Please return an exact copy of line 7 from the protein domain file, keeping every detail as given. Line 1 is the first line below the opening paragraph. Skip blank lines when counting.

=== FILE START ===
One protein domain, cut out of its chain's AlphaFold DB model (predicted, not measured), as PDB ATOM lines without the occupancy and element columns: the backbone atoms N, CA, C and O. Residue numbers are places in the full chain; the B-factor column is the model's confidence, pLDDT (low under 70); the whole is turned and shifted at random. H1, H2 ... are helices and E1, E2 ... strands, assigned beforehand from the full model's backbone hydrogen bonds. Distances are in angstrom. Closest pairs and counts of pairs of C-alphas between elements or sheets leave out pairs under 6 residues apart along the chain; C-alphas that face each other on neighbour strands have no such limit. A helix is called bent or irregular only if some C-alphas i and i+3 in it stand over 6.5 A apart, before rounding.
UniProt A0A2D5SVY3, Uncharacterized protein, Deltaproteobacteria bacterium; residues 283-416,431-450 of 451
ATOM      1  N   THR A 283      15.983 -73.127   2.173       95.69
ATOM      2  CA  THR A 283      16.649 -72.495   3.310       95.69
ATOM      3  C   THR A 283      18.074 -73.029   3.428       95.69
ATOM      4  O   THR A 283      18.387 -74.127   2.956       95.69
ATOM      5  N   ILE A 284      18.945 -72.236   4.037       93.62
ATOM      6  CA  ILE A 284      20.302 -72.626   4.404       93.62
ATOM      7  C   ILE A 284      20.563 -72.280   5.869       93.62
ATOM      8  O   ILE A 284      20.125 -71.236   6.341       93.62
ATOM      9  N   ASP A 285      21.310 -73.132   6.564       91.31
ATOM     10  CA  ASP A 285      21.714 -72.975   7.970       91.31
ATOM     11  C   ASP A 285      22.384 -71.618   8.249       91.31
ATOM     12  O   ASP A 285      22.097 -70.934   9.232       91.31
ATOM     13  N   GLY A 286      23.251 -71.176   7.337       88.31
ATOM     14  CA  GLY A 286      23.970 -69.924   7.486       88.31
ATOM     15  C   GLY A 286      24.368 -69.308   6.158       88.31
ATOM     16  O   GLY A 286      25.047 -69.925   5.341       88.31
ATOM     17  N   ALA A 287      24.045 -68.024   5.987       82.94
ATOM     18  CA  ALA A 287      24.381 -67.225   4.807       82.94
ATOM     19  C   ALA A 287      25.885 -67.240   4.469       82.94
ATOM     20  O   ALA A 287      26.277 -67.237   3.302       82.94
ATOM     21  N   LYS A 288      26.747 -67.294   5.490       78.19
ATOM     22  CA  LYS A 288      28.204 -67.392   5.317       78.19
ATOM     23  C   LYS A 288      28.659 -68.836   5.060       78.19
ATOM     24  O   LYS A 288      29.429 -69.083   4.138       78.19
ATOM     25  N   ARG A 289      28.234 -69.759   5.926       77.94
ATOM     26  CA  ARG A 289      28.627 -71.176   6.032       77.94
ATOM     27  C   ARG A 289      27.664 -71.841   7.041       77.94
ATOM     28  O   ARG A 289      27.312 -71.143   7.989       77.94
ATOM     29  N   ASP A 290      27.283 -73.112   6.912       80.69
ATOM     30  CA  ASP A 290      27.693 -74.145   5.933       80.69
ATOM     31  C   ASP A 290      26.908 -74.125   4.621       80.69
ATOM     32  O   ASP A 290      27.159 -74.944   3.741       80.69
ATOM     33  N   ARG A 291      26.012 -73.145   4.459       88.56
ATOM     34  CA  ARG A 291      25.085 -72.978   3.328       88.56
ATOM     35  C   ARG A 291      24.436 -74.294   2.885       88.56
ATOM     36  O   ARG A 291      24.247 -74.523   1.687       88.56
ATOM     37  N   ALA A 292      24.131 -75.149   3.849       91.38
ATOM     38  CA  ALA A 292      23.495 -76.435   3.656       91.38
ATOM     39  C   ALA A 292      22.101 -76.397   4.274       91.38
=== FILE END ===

ATOM      6  CA  ILE A 284      20.302 -72.626   4.404       93.62